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How Do We Decide When to Say “Yes” and When to Say “No”?

How Do We Decide When to Say “Yes” and When to Say “No”?

You may be faced with something that is valid to do, and nobody is saying you can’t do it, but it will take you away from other things you are expected to do. It isn’t appropriate to say yes to something, that is fine of itself, that will lead you away from things that you are supposed to prioritise.

As a pastor, I frequently get asked to do lots of things. Many of them seem worthy things to be doing, though a fair amount probably aren’t. Nobody has enough time to do everything and at some point the questions must be asked, ‘what do I do?’ and ‘to what do I say no?’ I think there are some reasonable questions we can ask to help us discern the answer.

Does Jesus expect me to do this?

The first question we should be asking is this: does Jesus demand this of me? If Jesus calls us to do whatever it is, we have no business deciding not to do it. If Jesus tells me categorically not to do whatever the thing is, then I shouldn’t be thinking about doing it. We can rule some things specifically in or out like this.

But, of course, most apparently worthy things to do don’t fall into this sort of territory. The Bible may not specifically tell us not to do it. That is, Jesus doesn’t expect me to do it necessarily. But nor does he tell me not to do it, making it something I am free to do if it seems sensible. But this question is still helpful because if Jesus doesn’t expect me to do this thing, then I am at liberty to say that I won’t do it. After all, you don’t have to say ‘yes’ just because someone asks.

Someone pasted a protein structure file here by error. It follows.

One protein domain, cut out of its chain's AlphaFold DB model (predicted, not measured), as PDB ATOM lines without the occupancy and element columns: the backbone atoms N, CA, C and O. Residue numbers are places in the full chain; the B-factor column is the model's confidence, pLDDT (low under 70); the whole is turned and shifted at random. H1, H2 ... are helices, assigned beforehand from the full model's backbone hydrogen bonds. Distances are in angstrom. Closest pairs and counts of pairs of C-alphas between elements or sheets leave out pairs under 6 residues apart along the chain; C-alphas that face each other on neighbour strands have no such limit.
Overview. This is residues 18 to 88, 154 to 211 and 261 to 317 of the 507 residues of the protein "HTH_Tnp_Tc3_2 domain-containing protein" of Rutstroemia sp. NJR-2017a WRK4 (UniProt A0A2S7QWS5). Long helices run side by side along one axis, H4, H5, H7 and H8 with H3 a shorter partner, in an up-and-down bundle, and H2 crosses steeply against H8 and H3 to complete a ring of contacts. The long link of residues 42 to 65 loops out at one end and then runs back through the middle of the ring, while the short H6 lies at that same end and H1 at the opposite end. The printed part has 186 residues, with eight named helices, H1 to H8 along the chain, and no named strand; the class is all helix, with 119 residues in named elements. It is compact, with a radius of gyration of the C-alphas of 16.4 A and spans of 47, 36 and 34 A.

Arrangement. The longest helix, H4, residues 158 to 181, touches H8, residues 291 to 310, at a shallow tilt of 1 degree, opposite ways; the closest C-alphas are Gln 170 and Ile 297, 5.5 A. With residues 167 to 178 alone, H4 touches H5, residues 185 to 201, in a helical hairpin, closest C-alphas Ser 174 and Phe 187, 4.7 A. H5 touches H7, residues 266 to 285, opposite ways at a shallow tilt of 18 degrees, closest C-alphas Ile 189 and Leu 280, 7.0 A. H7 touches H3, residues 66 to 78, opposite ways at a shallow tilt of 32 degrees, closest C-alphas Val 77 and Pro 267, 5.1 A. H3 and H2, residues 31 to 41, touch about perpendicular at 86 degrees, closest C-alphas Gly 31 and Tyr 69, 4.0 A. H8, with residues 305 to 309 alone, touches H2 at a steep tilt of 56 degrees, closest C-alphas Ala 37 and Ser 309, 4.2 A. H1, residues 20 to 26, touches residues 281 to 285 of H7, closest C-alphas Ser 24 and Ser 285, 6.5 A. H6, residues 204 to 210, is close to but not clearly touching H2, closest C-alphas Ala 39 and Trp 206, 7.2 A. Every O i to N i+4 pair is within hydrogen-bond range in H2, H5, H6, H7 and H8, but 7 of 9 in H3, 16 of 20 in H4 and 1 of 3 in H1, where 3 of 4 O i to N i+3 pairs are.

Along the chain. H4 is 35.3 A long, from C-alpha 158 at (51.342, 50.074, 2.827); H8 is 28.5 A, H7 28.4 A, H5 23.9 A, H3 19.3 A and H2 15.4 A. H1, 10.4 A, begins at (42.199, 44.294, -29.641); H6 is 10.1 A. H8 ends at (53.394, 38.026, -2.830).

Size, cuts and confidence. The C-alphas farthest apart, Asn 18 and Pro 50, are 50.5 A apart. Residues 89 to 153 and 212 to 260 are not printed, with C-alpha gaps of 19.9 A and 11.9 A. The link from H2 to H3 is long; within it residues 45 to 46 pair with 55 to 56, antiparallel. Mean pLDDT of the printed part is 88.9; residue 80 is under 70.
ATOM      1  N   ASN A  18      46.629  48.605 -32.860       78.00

Does my church expect me to do this?

Jonathan Leeman recently said, ‘Just as the Bible establishes the government of your nation as your highest authority on earth when it comes to your citizenship in that nation, so the Bible establishes the local church as your highest authority on earth when it comes to your discipleship to Christ and your citizenship in Christ’s present and promised nation.’ Just as that is true for church members, it is true for pastors too; church elders are answerable to their churches. If your church expects you to be doing something – especially if you agreed to be doing it when you were appointed – then chances are you should be doing it. If your church are deeply uncomfortable with you doing something, chances are you should think seriously about not doing it.

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